Now, Vanessa, I hope you’re paying attention because this is the bit that shows that you were either ill-informed or, worse, deliberately telling porky-pies. At paragraph 7 of Basildon District Council v McCarthy & Ors  EWCA Civ 13 (22 January 2009) it says:
“For the claimants, Mr Luba QC accepts that the claimants have reached the end of the road in their attempts to regularise their position by obtaining planning permission or temporary planning permission. That has been considered on a plot by plot basis. The extreme difficulty involved in obtaining planning permission for caravan and trailer sites in the Green Belt is acknowledged. Mr Luba accepts that the claimants are on the land unlawfully and that, even if the appeal is dismissed, they will still be on land unlawfully. He accepts that the most recent planning decisions of the Secretary of State reflect the planning situation. He accepts that the council could lawfully evict each and every one of the claimants provided they lawfully and appropriately direct themselves.”
They have had a decade in which to rectify the situation. They have had some eighteen months since the dismissal of their last serious legal challenge. (I discount the attempt this week to gain a High Court injunction. That was mere legal frippery.) The travellers themselves admit that they are breaking the law and we should not feel sorry for them on that score either.
There has already been a great deal of emotive coverage of the plight of the travellers, and I suspect that this is just the first few drops of the deluge to come. Much of it is highly misleading. Their champion, Grattan Puxon, is rather good at grandstanding and a master of dissembling propaganda, even though his grasp of human rights law can be a bit shaky.
Pardon me while we dispel a few myths.
Firstly, this is not and never has been an eviction. It’s a site clearance. There’s a big difference. Eviction is defined as “action by a landlord that compels a tenant to leave the premises”. The travellers own the site, but, as discussed above, this does not give them the right to use it as they wish, to park caravans, to build, to cover it with concrete or tarmac or even to live there.
All the language so far used has been in terms of this having been done to the travellers, but this is far from the truth. Nobody forced them to buy Green Belt land, nobody forced them to flout planning law by moving onto it and erecting permanent structures. They did so by choice and any good lawyer could have explained the risks. And if you take that risk you really shouldn’t bleat about it when the chickens come home to roost.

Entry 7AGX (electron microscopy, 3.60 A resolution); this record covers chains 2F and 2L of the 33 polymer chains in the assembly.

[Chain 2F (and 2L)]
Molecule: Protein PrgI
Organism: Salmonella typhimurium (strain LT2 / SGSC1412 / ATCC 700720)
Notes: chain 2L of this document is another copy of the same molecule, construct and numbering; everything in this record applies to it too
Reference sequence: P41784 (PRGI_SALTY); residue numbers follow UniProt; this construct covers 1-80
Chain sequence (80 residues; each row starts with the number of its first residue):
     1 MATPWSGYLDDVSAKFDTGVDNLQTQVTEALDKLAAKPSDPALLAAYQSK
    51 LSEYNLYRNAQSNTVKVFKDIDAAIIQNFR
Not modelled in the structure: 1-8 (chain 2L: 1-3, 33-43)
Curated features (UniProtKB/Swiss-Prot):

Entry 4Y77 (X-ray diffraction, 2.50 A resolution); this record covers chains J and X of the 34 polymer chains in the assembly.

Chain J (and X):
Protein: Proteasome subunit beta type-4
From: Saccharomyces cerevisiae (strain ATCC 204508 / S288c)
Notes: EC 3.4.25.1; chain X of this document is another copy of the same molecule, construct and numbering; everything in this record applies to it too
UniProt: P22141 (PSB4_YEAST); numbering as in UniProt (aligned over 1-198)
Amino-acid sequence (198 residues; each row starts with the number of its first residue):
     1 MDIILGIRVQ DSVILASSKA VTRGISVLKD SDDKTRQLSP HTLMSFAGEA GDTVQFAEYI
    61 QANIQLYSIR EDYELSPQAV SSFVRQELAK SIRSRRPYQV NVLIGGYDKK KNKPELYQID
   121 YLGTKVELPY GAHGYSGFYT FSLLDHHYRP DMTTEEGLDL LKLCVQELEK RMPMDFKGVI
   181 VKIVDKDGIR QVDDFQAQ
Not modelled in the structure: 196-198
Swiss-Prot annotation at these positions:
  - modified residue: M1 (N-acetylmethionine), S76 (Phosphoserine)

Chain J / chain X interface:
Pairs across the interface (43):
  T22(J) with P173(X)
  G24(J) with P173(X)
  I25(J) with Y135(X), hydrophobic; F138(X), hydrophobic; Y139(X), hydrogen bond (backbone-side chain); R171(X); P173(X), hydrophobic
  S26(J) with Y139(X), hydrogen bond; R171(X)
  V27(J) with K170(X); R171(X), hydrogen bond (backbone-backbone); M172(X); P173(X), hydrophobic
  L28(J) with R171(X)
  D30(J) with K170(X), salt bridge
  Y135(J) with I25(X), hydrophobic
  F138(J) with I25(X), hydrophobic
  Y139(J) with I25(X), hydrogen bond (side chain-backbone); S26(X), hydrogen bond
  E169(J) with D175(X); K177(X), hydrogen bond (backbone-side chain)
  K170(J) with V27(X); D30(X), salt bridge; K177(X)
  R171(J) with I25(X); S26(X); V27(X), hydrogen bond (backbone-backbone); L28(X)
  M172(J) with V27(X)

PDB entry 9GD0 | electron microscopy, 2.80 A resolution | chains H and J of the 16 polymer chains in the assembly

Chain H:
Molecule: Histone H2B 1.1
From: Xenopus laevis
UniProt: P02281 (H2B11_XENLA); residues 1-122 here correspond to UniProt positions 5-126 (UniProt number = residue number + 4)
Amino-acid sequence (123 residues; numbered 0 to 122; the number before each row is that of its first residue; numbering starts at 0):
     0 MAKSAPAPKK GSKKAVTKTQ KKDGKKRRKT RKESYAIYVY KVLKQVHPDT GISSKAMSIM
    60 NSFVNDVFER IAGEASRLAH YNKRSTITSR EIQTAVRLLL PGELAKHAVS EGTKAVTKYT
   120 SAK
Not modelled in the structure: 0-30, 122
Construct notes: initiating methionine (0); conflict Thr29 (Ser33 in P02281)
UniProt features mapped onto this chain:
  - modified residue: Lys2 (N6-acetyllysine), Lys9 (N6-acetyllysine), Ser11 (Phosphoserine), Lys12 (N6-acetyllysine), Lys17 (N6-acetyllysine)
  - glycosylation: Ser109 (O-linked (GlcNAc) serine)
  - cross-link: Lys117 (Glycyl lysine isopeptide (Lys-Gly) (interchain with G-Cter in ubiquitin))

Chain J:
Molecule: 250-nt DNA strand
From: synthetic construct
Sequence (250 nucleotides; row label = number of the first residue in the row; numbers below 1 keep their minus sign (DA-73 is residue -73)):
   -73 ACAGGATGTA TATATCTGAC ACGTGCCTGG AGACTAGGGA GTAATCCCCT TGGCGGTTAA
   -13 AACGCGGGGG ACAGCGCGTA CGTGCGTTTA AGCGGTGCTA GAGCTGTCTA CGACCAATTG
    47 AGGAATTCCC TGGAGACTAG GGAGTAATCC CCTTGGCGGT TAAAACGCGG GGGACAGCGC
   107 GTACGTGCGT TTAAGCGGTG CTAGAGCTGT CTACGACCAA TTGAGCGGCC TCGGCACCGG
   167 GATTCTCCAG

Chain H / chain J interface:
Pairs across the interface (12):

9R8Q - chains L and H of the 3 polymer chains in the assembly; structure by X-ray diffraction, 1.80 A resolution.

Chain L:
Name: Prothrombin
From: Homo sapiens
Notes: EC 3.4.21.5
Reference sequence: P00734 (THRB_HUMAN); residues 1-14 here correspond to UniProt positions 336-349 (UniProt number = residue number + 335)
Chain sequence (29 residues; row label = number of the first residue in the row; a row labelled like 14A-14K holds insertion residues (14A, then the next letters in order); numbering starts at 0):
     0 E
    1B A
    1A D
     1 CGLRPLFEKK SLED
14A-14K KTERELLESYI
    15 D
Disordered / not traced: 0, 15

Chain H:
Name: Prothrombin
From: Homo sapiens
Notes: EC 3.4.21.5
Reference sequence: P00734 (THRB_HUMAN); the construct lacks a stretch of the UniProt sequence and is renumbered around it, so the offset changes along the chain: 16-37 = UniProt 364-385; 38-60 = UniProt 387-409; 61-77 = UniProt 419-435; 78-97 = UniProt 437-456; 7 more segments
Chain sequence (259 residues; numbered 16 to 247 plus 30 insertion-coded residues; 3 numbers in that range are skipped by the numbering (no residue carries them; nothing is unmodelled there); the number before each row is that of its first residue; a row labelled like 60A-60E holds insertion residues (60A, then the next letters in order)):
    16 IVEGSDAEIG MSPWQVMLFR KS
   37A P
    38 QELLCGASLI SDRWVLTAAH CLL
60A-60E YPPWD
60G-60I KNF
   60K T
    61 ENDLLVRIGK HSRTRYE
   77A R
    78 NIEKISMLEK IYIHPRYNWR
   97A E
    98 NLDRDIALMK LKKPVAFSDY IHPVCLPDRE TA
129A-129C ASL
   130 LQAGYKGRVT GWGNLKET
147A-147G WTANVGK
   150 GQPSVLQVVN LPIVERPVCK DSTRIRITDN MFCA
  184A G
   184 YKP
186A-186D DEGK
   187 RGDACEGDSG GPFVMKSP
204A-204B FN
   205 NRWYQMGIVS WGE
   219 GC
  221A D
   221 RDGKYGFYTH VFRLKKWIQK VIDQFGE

One activist who has jumped on the bandwagon is reported as saying: “There is no way we are leaving them here to be attacked by the thugs who pass themselves off as bailiffs. Yes, we are preparing for battle and want here to be our fortress – What other option have these people been left with?” Well, they can leave peacefully. They have, after all, known for ten years that they shouldn’t be there. Police will be there to maintain order and if the bailiffs are allowed to do the job they are lawfully entitled to do there will be no need for any disorder. It is the travellers and their supporters who are talking the language of violence.
Just because you want to think the world’s against you doesn’t necessarily make it true.
A great deal has been made of the fact that 80 to 90% of planning applications made by travellers are rejected as opposed to only 20% of those made by the settled population. It is claimed that this is “racist” against the travellers. I have neither the time nor the energy to challenge the percentages, but I would definitely challenge the conclusion. If it were the case then the decisions would have been unlawful and could easily have been overturned by the Courts. (Sir Andrew Collins in his judgement FOR the travellers found that there was no direct discrimination (Para 47,  EWHC 987 (Admin)).
There are other possible explanations. It could be that the settled population may be more inclined to take legal advice or consult the local planning office before submitting an application. It could be that applications for development by the settled population are not on the same scale as Dale Farm. It could just as easily be that a high proportion of applications by travellers are destined to fail, like Dale Farm, because the use of the land is restricted. It could be all three, but when you’re waging a propaganda war it’s far easier to jump on the figures and claim prejudice. Clearly, applications from travellers DO succeed as is evidenced by the fact that part of Dale Farm is occupied lawfully. Just because you want to think the world’s against you doesn’t necessarily make it true.
There can be no doubt that there is often opposition from the settled population to having travellers in their community. Some travellers can be very aggressive and intimidating. Some leave loads of rubbish behind them. I speak from personal experience and, like it or not, it’s a fact. (Some of the settled population display these traits as well, but police and local Councils seem more inclined to pursue enforcement action against those with a fixed address – a form of discrimination in itself!) The unlawfully resident travellers at Dale Farm would like you to believe that they are none of these things and that they have improved the site.
They maintain that it’s not a tip. I beg to differ and the pictures speak for themselves. They are of the access road to the unlawful section of Dale Farm, but a pound to a pinch of shit says they didn’t bring Vanessa or the Bishops in that way.